CPTs and seismic tests on Network Rail’s High Marnham Test Track
During January 2016 we deployed our excavator mounted CPT rail rig (Figure1) to conduct cone penetration and seismic dilatometer tests at Network Rail’s High Marnham Test Track for a collaborative research project between the University of Southampton, Network Rail and Aspin Foundation Ltd.
The project involves full scale lateral load tests of pile foundations for Overhead Line Equipment (OLE), designed to assess an empirical design approach (ORE method) that offers the potential for less conservative and more economical OLE foundation designs than those derived using current methods. The tests aim to provide verification of the lateral load capacities determined using the ORE method of design. There is potential for significant cost savings to be realised in large railway electrification projects (which require thousands of OLE structures and foundations) by adopting a less conservative design approach such as the ORE method.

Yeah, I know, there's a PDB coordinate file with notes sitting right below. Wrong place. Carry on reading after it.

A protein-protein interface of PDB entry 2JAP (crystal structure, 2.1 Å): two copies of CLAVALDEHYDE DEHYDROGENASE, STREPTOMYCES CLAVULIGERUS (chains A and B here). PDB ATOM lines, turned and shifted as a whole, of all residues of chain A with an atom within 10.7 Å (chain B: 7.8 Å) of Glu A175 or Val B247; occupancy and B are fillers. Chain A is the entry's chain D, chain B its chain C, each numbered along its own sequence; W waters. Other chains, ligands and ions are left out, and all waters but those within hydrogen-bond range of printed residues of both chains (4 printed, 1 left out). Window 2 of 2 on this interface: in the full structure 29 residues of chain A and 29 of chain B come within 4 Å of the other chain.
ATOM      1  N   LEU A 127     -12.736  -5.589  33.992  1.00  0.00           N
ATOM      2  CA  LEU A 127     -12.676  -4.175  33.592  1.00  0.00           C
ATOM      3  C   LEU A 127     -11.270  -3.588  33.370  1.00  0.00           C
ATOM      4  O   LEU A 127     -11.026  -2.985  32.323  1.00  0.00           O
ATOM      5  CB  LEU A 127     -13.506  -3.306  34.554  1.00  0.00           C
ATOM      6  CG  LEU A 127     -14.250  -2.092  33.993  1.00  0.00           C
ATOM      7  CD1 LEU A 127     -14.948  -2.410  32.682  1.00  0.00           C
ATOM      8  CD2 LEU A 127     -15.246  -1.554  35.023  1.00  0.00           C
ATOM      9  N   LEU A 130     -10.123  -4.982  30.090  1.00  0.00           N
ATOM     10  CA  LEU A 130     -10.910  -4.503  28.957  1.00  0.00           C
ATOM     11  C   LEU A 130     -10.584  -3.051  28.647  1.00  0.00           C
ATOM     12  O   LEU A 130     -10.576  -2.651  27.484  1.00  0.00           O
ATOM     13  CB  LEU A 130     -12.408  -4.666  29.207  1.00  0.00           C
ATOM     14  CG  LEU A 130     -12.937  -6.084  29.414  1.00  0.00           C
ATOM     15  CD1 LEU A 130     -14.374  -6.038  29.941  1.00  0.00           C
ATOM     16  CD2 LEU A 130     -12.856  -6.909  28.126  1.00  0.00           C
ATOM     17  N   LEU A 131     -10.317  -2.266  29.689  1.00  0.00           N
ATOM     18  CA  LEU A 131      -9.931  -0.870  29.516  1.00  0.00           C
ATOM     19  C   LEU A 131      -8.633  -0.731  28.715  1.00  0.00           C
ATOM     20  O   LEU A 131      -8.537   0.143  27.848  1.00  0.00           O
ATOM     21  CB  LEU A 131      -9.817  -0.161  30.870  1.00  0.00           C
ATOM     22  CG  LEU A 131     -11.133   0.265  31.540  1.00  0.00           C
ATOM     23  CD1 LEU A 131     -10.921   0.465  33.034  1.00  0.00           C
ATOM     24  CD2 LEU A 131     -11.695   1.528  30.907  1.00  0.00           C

The Geomechanics Group at the University of Southampton aim to use the CPT and seismic dilatometer data provided by In Situ Site Investigation to develop a cost-effective CPT based design approach for laterally loaded piles.
Later in the project, our excavator mounted CPT rail rig will return to the test site where it will perform a non-standard role that involves pushing sacrificial dummy cones (installed prior to piling in the toe end of two diametrically opposed steel pipes running the length of each test pile) (Figure 2 and 3) to a target depth of 1.7 m below the pile toe. Thereby, forming voids that will accommodate the fixed end of a Shape Accelerometer Array (SAA) which comprises of a flexible chain of MEMS accelerometers that will be used to measure pile rotation during the lateral load tests. Reliable pile displacements can be derived from the rotation measurements, provided that a section of the SAA is fixed (independent of pile rotation). The derived pile displacements will be used in conjunction with soil stiffness profiles established from the seismic dilatometer data to generate soil p-y curves that may be adopted in service limit state design of foundations for OLE structures.
The project represents the latest research engagement between In Situ Site Investigation and the Geomechanics Group at the University of Southampton.
The project also presented a rare opportunity for our excavator mounted CPT rail rig to be photographed operating in daylight!